Screenwriter Stennett offers a satirical look at a non-Christian's ascent to pastor of a megachurch in this engaging, highly readable novel. Ryan Fisher is a 28-year-old real estate agent who doesn't believe in God, but lists himself in the Christian Business Directory (along with a Jesus fish symbol) to beef up sales. He and his wife, Katherine, attend church to validate his new religious image, where he sees the possibilities of utilizing business principles to create his own megachurch. They move to Bartlesville, Okla., and create "The People's Church" where Ryan preaches a feel-good, do-good gospel ("I'm not encumbered by things like the Bible and Jesus"). As church numbers swell, Oprah calls, local pastors are on the warpath, a religious fanatic plots Ryan's assassination, and Katherine is smitten with Cowboy Jack, a karaoke singer-turned-worship leader who pens Christian lyrics to popular radio tunes. Is Ryan in over his head? Interesting narration and Dave Barryesque footnotes make this humorous entertainment with a faith-based message. (June)Copyright © Reed Business Information, a division of Reed Elsevier Inc. All rights reserved.
The Almost True Story of Ryan Fisher: A Novelby Rob Stennett
Meet Ryan Fisher—a self-assured real estate agent who’s looking for an edge in the market. While watching a news special late one night, he sees evangelical Christians raising their hands in worship. It’s like they’re begging for affordable but classy starter homes. Ryan discovers the Christian business directory and places an ad complete
Meet Ryan Fisher—a self-assured real estate agent who’s looking for an edge in the market. While watching a news special late one night, he sees evangelical Christians raising their hands in worship. It’s like they’re begging for affordable but classy starter homes. Ryan discovers the Christian business directory and places an ad complete with a Jesus fish. His business doubles in a week. But after visiting an actual church, Ryan realizes that with his business savvy, he could not only plant a church—he could create an empire. The Almost True Story of Ryan Fisher is a hilarious, spot-on, and often heartbreaking satire in the tradition of Kurt Vonnegut, Tom Perrotta, and Douglas Adams.
A consummate salesman, Ryan Fisher sees an opportunity to succeed and sell big, so he places an ad in the Christian business pages even though he is not a believer by any means. His plans get even grander when he decides to build his very own megachurch. This first novel is both a biting satire and a bittersweet account of a man whose machinations just may catch up with him as he juggles a failing marriage and tries to keep up the deceit that he is a man of faith. It will appeal to fans of Ray Blackston (Flabbergasted) or Brad Whittington (Welcome to Fred) or anyone who appreciates dark humor in their spiritual fiction.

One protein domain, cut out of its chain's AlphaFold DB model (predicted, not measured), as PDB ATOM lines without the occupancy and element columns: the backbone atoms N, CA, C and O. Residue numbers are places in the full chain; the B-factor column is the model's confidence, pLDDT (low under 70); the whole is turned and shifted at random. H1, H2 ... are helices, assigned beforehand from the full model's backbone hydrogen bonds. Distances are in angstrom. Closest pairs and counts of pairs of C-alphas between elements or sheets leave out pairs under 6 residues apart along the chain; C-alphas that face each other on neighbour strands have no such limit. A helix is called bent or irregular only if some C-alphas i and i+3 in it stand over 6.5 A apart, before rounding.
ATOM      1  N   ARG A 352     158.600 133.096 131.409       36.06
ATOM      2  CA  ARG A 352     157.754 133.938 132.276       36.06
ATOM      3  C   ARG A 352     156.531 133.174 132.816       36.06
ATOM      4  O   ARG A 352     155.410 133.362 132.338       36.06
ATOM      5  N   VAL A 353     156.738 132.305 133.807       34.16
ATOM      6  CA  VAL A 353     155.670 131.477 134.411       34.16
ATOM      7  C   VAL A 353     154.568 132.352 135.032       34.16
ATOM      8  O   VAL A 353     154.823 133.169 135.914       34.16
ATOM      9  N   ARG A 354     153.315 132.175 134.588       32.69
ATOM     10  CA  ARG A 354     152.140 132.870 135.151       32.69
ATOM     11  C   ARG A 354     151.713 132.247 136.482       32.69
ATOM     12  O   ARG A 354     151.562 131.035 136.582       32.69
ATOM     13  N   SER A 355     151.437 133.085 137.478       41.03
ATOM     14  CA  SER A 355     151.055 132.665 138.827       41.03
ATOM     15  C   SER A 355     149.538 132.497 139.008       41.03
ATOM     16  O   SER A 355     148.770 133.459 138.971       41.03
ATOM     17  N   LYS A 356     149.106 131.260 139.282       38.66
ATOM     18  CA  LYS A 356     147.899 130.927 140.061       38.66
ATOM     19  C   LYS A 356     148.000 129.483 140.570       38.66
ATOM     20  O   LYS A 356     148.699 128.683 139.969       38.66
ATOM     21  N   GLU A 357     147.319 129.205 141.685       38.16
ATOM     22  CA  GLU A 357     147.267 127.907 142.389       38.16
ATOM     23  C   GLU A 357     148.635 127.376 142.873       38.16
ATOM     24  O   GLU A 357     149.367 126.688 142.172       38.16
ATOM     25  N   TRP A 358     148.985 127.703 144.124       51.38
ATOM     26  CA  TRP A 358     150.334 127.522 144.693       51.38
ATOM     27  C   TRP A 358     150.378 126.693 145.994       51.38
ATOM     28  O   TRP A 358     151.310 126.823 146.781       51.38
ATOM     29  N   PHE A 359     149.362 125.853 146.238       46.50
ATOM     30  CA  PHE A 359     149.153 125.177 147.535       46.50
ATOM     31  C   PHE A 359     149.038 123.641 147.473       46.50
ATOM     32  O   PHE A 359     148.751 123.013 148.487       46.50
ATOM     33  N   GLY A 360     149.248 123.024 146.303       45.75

- Publication date:
- Sold by:
- Zondervan Publishing
- NOOK Book
- File size:
- 1 MB
- Age Range:
- 18 Years
Meet the Author
Rob Stennett is the author of two novels: The Almost True Story of Ryan Fisher and The End Is Now. He’s the creative director at New Life Church and an accomplished film and theater director. He lives in Colorado.
Most Helpful Customer Reviews
See all customer reviews
Author Rob Stennett has a fun satirical wit, and that is on full display in this novel. Rob came up with an interesting premise—could a flimflam man create a church—and ran with it to its logical conclusion. Unlike other reviewers, I don’t see the book as a critique of any particular church denomination or style. Some see it as a critique of “mega” churches, but I think it could just as easily be seen as a critique of more “traditional” churches that have been doing the same things for decades with little regard for the lost, or the hurting. That’s the beauty of novels, particularly satire: They are like literary Rorschach tests. (Or like the dark tree in the “Empire Strike Back”.¿) What you get out of them depends much on what you take in. I found the characters well drawn and the plot logical and easy-to-follow. The only criticisms I have are mechanical in nature. The POV is a problematic. It often shifts within the same scene, making it difficult to tell whose head you’re in. This POV (omniscient…or maybe an altered 3rd person?) is certainly a valid way to write, but I’m not sure if it was the best choice for this story. Also, I found the ending abrupt. It was passable, no threads were really left hanging, but it felt like something more needed to happen…or needed to be said. (It doesn’t help that the eBook version showed twenty more pages which were used for an interview and a sample of another book. Something I’m not against, mind you, but when coupled with a soft ending…) All in all an enjoyable read, though. This would probably be 3 ½ stars, but I’m a sucker for a great premise.
Christiandom could use more writers of this variety. #theBOOKZreadsYOU oh n oprah is in it